Playing from Region No. 4, Shakti Gauchan had scored a century against Region No. 6 Baitadi at Bhairahawa. Shakti says that day cricket should be essential for the development of cricket. ‘Day cricket must happen. The dream of Test recognition without day cricket is far away. T20 and ODI are in place. There should be day cricket from U12. This is something that the people in the association and the organization need to think and understand, ‘said Gauchan.

The countries with Test status prioritizes day cricket in the age group. There is very little T20 exposure for players in the age group. But in Nepal’s context, it has been seven or eight years that there has been no U-19 national competition in the age group. U12, U13, and U15 and U16 have disappeared, ‘he added.

Former CAN president Binayaraj Pandey says that Nepal has already lost the golden opportunity to get Test recognition. ‘We had a blueprint of what was needed to become a Test recognition back then. We needed to host at least a two-day and four-day national cricket tournament. We failed to organize that and missed out on that opportunity, ‘he said.

He says that Nepal has lagged far behind due to the domination of people who do not understand well. “By the time Afghanistan and Ireland got Test recognition, Nepal would have got Test recognition if there was no turmoil. We made it to the World Cup and got ODI recognition. It was not that difficult to get Test recognition with the scenario, but we lost the opportunity,” he said.

He suggested that Nepal should think in time to avoid a situation like Kenya. “Kenya, who lost to India in the semi-finals of the 2003 World Cup, is now in the Division Four. Bangladesh and Kenya were offered Test recognition. Kenya did not get it then. Now we can see where Kenya is, ”he said.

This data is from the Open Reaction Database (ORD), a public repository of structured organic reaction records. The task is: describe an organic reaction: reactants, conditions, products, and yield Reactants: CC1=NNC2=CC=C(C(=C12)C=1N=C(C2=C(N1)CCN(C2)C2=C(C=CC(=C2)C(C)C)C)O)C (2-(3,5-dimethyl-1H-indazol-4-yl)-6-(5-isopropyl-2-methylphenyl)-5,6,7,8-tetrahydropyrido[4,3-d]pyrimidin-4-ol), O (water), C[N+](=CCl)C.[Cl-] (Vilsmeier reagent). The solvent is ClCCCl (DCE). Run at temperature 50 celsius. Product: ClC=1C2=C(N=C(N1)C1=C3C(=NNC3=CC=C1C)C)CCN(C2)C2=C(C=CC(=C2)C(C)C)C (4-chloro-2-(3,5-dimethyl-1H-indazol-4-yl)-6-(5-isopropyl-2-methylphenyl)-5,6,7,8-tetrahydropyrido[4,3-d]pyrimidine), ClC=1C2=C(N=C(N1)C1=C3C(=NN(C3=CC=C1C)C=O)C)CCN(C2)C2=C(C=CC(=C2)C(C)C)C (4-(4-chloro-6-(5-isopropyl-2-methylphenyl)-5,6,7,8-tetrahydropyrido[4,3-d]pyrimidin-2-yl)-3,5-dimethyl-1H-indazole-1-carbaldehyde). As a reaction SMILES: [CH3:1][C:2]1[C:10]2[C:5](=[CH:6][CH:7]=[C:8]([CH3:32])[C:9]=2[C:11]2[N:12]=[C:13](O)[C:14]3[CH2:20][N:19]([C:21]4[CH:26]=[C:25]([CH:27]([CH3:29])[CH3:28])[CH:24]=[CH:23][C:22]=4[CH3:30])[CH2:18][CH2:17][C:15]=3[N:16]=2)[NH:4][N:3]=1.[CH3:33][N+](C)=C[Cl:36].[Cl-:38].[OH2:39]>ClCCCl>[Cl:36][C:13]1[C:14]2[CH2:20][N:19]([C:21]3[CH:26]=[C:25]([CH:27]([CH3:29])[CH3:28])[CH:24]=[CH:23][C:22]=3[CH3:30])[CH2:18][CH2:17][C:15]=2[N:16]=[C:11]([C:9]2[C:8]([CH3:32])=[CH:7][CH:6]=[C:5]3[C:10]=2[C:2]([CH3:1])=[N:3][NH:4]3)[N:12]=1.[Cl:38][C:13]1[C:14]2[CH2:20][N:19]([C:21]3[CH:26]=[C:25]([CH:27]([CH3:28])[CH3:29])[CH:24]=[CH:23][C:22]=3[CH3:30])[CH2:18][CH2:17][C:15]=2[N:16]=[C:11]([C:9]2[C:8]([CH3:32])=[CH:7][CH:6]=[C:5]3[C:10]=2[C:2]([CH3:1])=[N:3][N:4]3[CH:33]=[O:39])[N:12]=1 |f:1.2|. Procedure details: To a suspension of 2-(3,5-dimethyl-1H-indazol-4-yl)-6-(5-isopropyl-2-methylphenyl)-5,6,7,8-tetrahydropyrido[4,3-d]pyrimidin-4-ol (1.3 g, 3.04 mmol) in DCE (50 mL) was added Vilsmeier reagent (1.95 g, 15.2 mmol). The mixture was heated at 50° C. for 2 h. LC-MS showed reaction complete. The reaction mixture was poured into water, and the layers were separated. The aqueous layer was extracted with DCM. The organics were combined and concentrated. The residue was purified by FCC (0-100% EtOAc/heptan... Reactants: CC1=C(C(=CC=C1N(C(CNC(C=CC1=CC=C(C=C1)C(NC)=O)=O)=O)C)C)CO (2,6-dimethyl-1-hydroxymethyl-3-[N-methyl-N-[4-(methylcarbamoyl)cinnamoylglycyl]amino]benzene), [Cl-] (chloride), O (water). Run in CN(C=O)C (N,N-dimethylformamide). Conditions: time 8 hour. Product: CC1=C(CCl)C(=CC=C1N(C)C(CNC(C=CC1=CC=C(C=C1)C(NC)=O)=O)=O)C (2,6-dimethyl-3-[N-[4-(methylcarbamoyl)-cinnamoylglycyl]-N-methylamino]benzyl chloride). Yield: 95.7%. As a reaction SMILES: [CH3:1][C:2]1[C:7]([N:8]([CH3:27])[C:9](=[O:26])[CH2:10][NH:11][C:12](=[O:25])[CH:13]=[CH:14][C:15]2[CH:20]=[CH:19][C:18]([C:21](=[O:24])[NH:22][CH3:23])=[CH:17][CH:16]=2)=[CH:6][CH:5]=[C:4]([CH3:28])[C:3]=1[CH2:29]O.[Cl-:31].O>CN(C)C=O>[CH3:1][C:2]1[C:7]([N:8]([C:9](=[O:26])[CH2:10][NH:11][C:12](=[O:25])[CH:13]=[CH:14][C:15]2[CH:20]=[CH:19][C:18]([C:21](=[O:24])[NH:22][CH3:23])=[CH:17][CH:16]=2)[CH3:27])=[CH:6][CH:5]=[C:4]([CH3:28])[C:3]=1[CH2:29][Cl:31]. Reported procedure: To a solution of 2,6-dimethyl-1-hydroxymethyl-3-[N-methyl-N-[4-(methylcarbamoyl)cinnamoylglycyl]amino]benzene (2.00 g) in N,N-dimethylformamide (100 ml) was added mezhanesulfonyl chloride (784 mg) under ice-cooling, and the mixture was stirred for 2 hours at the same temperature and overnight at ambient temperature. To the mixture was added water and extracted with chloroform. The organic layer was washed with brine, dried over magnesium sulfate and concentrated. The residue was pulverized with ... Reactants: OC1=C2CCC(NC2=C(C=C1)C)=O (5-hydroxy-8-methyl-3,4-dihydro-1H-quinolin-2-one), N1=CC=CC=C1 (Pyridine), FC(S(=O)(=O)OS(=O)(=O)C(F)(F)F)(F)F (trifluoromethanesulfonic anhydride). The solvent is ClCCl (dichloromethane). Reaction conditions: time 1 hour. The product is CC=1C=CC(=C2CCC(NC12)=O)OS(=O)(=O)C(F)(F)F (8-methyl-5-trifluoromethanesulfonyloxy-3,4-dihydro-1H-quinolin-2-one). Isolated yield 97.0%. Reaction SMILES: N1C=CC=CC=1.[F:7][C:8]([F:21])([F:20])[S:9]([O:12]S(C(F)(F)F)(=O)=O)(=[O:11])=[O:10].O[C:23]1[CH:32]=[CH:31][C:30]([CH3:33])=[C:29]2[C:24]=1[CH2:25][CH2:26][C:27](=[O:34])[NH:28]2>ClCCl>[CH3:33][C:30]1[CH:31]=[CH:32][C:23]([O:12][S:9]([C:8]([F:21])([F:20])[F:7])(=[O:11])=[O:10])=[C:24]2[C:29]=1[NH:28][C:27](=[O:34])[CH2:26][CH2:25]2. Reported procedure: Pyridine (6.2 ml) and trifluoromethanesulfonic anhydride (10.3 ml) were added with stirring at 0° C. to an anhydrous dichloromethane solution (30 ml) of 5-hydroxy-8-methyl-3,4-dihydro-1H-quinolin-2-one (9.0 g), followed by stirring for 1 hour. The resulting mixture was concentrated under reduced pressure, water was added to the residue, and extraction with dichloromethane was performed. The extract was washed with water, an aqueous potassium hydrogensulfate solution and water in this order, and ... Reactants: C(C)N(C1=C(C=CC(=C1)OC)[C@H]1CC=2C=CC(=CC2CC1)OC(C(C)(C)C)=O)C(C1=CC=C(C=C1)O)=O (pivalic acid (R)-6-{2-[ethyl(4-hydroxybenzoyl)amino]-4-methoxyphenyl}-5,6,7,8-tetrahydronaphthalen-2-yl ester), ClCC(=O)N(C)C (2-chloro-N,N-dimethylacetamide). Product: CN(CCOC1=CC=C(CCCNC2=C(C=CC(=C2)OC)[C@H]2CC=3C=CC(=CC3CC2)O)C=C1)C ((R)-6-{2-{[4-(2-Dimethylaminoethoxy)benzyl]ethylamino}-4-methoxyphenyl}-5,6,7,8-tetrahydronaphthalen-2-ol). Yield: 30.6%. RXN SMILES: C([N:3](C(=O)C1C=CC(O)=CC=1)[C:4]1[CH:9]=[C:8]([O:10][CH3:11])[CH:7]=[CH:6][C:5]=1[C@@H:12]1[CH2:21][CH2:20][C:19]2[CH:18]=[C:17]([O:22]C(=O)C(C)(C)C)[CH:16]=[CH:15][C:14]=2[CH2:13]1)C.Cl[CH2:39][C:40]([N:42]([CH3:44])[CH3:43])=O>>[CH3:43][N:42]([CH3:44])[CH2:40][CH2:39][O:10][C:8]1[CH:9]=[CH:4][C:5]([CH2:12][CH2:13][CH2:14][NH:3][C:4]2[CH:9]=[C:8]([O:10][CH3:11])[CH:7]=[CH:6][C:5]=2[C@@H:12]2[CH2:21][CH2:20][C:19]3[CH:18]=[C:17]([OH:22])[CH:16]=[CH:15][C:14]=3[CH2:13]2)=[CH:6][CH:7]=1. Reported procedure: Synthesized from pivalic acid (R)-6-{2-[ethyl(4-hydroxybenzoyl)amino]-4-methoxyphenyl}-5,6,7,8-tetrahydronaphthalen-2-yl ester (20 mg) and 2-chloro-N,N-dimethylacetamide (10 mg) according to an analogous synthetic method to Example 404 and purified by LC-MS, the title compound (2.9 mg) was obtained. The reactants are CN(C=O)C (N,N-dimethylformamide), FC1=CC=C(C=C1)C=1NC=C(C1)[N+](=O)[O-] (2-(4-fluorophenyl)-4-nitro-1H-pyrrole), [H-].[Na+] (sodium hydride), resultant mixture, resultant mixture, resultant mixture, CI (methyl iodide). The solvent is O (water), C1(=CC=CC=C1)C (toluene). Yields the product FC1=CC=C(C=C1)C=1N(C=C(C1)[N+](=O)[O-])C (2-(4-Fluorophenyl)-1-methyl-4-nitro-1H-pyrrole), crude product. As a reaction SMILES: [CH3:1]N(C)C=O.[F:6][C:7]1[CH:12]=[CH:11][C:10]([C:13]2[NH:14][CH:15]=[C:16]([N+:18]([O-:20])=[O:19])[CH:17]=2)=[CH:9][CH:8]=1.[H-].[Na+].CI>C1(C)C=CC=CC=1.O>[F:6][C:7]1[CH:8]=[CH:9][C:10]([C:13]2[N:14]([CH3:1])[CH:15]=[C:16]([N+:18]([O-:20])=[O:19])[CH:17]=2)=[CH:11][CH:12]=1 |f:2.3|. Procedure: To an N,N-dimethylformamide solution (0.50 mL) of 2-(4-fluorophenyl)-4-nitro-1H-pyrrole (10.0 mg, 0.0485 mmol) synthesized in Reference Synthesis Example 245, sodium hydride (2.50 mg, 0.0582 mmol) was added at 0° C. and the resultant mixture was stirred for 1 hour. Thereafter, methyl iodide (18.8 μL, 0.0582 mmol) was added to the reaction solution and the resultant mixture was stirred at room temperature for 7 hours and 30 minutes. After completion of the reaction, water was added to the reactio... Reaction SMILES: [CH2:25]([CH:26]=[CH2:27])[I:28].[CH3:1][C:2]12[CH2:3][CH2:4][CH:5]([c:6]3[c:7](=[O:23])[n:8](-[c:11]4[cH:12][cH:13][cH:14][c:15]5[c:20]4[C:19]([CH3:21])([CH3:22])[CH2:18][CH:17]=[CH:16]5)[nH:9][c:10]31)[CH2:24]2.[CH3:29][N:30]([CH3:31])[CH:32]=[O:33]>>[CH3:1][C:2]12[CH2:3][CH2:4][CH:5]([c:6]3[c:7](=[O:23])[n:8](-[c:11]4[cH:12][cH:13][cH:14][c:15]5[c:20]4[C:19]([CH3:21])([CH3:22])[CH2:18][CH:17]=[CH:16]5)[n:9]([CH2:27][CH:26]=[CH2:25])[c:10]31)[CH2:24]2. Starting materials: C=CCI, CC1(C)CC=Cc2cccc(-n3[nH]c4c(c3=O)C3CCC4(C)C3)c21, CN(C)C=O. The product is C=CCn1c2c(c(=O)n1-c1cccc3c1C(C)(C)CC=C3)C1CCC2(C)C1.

‘We cannot deny Nepal will suffer the same. We have to keep improving. If we improve day cricket structure, we can play Test in 15/20 years. Otherwise, it is foolish to say that we will become a Test recognition team in the next five to ten years, ”said Pandey.

In 2019, the WaiWai Great Himalayan Cricket Academy (GHCA) hosted the U-19 two-day competition between six academies. It is the only day competition from the private sector. But due to Corona, the next edition halted. Young opener and wicketkeeper Asif Sheikh captained the GHCA in the tournament.

“We are playing ODIs now. Having two or three ODIs at home made it very easy to play T20. Similarly, if we could play day cricket, it would be very easy to play ODIs, ‘said Asif.

“Test is an enjoyable style of cricket. If you can play in Tests, you can adapt to any format. The ability and technical knowledge have a lot of influence on your performance. I like to play long-format games. I am excited to play a similar competition in domestic cricket,” Asif said.

CAN president Chatur Bahadur Chand says that he is not ready to hold any day national competition immediately. Chand informed that CAN is thinking about it.

Long-style cricket has become a stranger in Nepali cricket. It may seem normal at the moment but will have a big impact on the development in long run. Moreover, domestic and international games are important for Nepal, which has dreamed of Test recognition.

Nepal, Scotland, Oman, Netherlands, and UAE are now the associate teams claiming Test recognition. Scotland and the Netherlands not only have a good domestic setup, but the players also go to play at the world’s most prestigious county tournament played in England. Many players of Oman have played in the leagues of Pakistan. Oman is also looking to improve its domestic infrastructure. Oman has reached the stage of hosting the T20 World Cup in terms of infrastructure. The UAE’s home structure is no less than that of the Test team.

Nepal is at the forefront of possibilities but lags in terms of implementation. According to the ICC’s new plan, second-class Tests are possible. But sadly, Nepal’s domestic structure has been a big issue. Therefore, to develop cricket in Nepal, it is necessary to revive the lost red ball and white jersey culture.